Jet, population 213, on US 60-64, is no exception. On the eastern outskirts of town are four colorful murals on signs telling the story of the town. They're part of the town's veterans' memorial, etched in granite, behind an old US Air Force jet trainer on stilts. That probably comes from nearby Vance AFB at Enid, where later that day I saw jets still zooming through skies in training.
Also outside the town is a sign heralding it as the "goose hunting capital of the world." Now it may or may not be, but if they claim it, it is so. (This comes from someone who used to live in Waurika, "the parakeet capital of the world.") The town's location just south of the Great Salt Plains State Park and a federal wildlife refuge probably explains this.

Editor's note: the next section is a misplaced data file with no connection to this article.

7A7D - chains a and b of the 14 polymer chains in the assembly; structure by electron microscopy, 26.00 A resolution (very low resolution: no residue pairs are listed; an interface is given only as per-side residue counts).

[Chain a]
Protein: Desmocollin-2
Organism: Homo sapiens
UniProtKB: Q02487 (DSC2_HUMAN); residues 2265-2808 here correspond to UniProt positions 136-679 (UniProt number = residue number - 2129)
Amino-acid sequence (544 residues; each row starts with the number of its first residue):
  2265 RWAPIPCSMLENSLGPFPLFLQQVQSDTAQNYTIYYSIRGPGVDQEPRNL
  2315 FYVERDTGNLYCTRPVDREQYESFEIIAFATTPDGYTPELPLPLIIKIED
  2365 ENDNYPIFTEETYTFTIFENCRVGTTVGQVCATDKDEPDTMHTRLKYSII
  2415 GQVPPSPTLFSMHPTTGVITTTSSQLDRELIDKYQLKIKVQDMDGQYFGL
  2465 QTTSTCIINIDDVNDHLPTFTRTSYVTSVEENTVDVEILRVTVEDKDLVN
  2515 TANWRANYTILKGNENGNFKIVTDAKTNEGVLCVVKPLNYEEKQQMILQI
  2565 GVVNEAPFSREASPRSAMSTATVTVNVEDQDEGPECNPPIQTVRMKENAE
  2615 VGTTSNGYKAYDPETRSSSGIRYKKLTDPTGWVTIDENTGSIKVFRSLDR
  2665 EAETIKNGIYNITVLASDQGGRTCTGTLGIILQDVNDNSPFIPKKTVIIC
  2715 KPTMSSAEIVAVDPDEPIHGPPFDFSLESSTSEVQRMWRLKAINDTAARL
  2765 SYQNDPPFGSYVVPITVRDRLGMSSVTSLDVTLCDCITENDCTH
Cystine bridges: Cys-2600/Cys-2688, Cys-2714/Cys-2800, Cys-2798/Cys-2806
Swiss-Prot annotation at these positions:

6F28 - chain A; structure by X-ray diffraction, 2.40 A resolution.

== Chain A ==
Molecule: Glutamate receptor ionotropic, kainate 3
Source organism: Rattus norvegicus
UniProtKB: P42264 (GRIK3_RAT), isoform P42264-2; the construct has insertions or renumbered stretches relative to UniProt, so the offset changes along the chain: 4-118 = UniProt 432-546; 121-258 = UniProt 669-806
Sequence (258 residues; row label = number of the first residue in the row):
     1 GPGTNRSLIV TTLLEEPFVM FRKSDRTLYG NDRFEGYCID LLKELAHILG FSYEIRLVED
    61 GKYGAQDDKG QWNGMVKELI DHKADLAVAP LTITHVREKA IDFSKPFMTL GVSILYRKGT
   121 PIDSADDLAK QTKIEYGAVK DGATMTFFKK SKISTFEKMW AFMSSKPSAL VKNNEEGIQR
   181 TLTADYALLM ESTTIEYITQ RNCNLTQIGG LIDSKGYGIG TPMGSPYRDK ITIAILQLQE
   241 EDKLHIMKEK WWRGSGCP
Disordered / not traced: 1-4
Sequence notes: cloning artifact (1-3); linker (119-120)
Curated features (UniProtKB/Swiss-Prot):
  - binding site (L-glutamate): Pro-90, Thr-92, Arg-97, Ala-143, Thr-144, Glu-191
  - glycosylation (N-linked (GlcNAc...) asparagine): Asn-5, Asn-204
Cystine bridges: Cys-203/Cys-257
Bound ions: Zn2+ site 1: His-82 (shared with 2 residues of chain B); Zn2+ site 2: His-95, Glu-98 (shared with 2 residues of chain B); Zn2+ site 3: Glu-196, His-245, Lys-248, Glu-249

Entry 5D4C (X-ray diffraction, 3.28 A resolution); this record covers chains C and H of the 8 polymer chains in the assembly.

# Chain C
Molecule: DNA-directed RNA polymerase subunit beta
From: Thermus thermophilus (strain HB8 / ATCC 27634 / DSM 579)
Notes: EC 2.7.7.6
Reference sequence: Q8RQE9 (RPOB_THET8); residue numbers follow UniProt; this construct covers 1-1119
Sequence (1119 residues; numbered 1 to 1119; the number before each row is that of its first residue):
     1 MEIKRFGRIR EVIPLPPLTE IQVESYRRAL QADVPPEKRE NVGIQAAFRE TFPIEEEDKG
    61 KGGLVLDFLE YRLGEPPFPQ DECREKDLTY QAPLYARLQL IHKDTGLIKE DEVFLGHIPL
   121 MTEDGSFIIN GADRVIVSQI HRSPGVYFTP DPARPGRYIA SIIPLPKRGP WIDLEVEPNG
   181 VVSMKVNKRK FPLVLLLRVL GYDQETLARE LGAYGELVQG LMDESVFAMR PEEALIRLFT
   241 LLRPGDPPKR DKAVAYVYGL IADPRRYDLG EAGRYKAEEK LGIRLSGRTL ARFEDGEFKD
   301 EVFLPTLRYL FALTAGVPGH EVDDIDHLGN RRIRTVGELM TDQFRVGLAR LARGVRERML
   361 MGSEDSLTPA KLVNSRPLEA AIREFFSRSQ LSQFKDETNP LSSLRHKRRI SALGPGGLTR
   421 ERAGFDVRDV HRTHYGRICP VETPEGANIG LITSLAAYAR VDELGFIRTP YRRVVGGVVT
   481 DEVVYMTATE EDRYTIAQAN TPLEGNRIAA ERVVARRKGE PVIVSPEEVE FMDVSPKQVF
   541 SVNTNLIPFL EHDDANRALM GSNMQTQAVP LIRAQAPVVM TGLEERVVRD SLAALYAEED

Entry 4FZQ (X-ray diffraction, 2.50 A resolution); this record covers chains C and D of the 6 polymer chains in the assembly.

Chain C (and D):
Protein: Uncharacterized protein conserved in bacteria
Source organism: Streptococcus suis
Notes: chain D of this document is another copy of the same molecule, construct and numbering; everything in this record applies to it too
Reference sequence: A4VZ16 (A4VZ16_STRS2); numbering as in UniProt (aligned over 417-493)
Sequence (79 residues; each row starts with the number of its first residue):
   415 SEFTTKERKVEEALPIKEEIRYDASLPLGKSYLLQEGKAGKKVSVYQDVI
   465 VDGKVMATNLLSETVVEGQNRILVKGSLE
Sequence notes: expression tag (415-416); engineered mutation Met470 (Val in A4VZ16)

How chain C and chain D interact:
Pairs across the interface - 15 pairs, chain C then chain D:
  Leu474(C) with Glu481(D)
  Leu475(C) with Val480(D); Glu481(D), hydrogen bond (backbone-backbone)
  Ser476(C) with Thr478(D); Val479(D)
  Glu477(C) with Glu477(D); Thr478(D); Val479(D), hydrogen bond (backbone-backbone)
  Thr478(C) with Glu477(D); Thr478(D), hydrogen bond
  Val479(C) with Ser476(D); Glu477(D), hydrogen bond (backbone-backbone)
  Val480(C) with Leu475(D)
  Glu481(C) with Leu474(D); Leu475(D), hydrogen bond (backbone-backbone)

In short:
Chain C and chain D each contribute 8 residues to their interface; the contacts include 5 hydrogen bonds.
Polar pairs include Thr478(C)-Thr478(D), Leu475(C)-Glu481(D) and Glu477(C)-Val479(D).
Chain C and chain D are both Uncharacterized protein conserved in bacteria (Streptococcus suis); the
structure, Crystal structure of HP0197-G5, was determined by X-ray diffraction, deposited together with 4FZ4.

Jet was established with a post office June 28, 1894, named for a local miller and the first postmaster, W.M. Jett.
Jet's school district for years was consolidated with Nash, seven miles east in Grant County. Nash's post office was established Feb. 14, 1894 as Nashville, and the named changed to Nash March 23, 1911. It was named for the first postmaster, Clark L. Nash.
(Information on town histories and names comes from Oklahoma Place Names, by George Shirk)